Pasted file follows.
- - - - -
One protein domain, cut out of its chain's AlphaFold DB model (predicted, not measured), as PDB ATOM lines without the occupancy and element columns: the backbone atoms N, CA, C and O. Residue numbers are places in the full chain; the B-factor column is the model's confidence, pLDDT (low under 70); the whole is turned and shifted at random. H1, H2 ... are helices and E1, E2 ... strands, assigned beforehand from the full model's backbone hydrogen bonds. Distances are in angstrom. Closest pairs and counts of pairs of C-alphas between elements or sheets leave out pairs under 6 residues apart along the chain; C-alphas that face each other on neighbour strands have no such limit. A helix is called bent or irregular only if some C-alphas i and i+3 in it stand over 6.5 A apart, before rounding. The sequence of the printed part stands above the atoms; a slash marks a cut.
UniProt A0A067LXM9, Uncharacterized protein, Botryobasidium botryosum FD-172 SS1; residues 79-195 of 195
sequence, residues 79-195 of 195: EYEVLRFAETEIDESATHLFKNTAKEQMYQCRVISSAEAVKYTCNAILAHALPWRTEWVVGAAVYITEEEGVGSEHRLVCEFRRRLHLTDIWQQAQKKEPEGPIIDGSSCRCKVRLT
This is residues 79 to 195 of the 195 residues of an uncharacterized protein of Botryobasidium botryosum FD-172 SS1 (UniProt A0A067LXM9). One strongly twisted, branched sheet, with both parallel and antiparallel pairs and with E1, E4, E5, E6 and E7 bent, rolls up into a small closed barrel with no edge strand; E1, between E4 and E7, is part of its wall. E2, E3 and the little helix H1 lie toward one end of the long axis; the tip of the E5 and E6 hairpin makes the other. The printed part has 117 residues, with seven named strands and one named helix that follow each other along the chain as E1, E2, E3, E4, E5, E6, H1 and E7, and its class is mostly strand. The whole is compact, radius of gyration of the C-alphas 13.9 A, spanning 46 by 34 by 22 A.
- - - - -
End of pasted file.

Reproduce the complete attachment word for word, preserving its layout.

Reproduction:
One protein domain, cut out of its chain's AlphaFold DB model (predicted, not measured), as PDB ATOM lines without the occupancy and element columns: the backbone atoms N, CA, C and O. Residue numbers are places in the full chain; the B-factor column is the model's confidence, pLDDT (low under 70); the whole is turned and shifted at random. H1, H2 ... are helices and E1, E2 ... strands, assigned beforehand from the full model's backbone hydrogen bonds. Distances are in angstrom. Closest pairs and counts of pairs of C-alphas between elements or sheets leave out pairs under 6 residues apart along the chain; C-alphas that face each other on neighbour strands have no such limit. A helix is called bent or irregular only if some C-alphas i and i+3 in it stand over 6.5 A apart, before rounding. The sequence of the printed part stands above the atoms; a slash marks a cut.
UniProt A0A067LXM9, Uncharacterized protein, Botryobasidium botryosum FD-172 SS1; residues 79-195 of 195
sequence, residues 79-195 of 195: EYEVLRFAETEIDESATHLFKNTAKEQMYQCRVISSAEAVKYTCNAILAHALPWRTEWVVGAAVYITEEEGVGSEHRLVCEFRRRLHLTDIWQQAQKKEPEGPIIDGSSCRCKVRLT
This is residues 79 to 195 of the 195 residues of an uncharacterized protein of Botryobasidium botryosum FD-172 SS1 (UniProt A0A067LXM9). One strongly twisted, branched sheet, with both parallel and antiparallel pairs and with E1, E4, E5, E6 and E7 bent, rolls up into a small closed barrel with no edge strand; E1, between E4 and E7, is part of its wall. E2, E3 and the little helix H1 lie toward one end of the long axis; the tip of the E5 and E6 hairpin makes the other. The printed part has 117 residues, with seven named strands and one named helix that follow each other along the chain as E1, E2, E3, E4, E5, E6, H1 and E7, and its class is mostly strand. The whole is compact, radius of gyration of the C-alphas 13.9 A, spanning 46 by 34 by 22 A.